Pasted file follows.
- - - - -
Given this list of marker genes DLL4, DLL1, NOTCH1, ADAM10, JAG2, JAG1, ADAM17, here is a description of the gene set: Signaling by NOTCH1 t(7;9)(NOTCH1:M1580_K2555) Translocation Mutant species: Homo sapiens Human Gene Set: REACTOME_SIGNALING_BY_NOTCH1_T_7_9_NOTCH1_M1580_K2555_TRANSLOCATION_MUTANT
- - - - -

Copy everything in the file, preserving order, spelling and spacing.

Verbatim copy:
Given this list of marker genes DLL4, DLL1, NOTCH1, ADAM10, JAG2, JAG1, ADAM17, here is a description of the gene set: Signaling by NOTCH1 t(7;9)(NOTCH1:M1580_K2555) Translocation Mutant species: Homo sapiens Human Gene Set: REACTOME_SIGNALING_BY_NOTCH1_T_7_9_NOTCH1_M1580_K2555_TRANSLOCATION_MUTANT